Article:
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LEAD Innovation Blog

Read our latest articles on innovation management and innovation in a wide range of industries.

Date: 28-Dec-2018
Posted by: Michael PUTZ

5 Errors in the innovation process that must be avoided at all costs

 

Innovation processes are the most demanding processes in companies. Innovations act with the future, so the path and the goal are only partly known and predictable and one acts in an uncertain environment. In addition, there are dynamics such as unexpected changes in the environment that make planning and implementation even more difficult. Another difficulty is the high interdisciplinarity of innovation processes, where almost every area of the company is involved or affected.

Many dangers and challenges lurk in the development and establishment of innovations. They make excellent and solid process and project management for innovations an indispensable success factor.

Paper Innovation process

If you want to develop new products and services with high effectiveness and efficiency and then successfully earn money on the market, the following mistakes must not be undermined in any case.

 

  1. Meticulous detailed planning

Planning gives a feeling of transparency and security and therefore many tend to plan an innovation project in detail from start to finish. Unfortunately, however, due to uncertainty, dynamics and unpredictability, innovations cannot be planned in practice.

However, this does not mean that planning should be completely dispensed with. It is recommended to have a rough planning, for example on the basis of phases, to provide orientation. The planning is carried out step by step. The first phase is planned in detail and the next phase is planned towards completion. The main reason is that a lot of relevant information is not yet available at the beginning and only arises during the course of the project.

Another helpful method for innovation is Scrum as an agile project management method. Here a project is also planned step by step and iteratively. In addition to agility, it ensures flexibility, focus and speed.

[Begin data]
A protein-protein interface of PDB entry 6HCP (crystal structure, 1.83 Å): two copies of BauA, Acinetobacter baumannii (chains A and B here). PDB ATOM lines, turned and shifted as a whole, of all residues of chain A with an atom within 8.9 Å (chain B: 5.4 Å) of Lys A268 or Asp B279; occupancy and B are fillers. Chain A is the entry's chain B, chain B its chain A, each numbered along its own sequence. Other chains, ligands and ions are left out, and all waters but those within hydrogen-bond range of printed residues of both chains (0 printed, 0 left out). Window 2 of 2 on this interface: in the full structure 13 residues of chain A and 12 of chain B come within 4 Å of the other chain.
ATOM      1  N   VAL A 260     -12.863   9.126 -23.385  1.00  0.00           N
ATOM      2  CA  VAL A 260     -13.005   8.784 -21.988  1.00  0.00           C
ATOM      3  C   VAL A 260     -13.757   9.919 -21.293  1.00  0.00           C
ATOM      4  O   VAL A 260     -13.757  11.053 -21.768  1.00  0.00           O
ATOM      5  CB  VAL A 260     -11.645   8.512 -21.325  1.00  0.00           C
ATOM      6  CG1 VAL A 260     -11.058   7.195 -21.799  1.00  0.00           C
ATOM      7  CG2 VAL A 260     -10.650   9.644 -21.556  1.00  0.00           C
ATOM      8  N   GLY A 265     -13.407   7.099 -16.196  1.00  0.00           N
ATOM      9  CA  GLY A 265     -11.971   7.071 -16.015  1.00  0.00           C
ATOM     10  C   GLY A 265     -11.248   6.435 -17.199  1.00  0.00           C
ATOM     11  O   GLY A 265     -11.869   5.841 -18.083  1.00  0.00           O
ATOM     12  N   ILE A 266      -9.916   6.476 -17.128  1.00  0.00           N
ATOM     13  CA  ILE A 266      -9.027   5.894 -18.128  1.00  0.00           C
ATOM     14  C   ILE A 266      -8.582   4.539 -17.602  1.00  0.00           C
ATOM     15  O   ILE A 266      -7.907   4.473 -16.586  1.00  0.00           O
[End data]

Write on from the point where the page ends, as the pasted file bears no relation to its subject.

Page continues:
But there are other potential dangers. If one were to plan a project in detail right from the start, one would have to make constant corrections and adjustments. Planning would therefore be an unnecessary effort and waste of resources. But there is another problem here. If one were to plan an innovation project meticulously, one would limit the scope for solutions right from the start. It prevents you from playing around and discovering new opportunities and possibilities by chance. On the contrary, rough planning allows for creative freedom. Read also our article "How a structured innovation process creates creative ideas". 

 

  1. adherence to assumptions

Innovations deal with new things and with the future, which we do not know and which unfortunately cannot be foreseen. Therefore, at the start of the project, comprehensive information on customer needs, market and environmental conditions, etc. must be collected in the front end of the innovation process. The innovation concept and product strategy are developed on the basis of this information. This includes, for example, which customer needs you want to satisfy, what the target markets are, how you want to differentiate yourself from the competition or which risks have to be considered.

One must admit to oneself that one works only conditionally with facts but with assumptions. The big mistake would be to set these assumptions in stone as objectively correct, especially when it comes to customer wishes.

However, the aim must be to continuously check these assumptions and to validate and adapt the concept and product strategy on the basis of new findings. Here, for example, the principles of the Lean Startup method, which also works iteratively, can be applied. We take up the most risky assumptions and try to test them as quickly and simply as possible with prototypes at the future customer.

The most important thing here is that all project participants and decision-makers are aware that one works with assumptions and not with facts, and what consequences this can have.

 

  1. Acceleration of the innovation process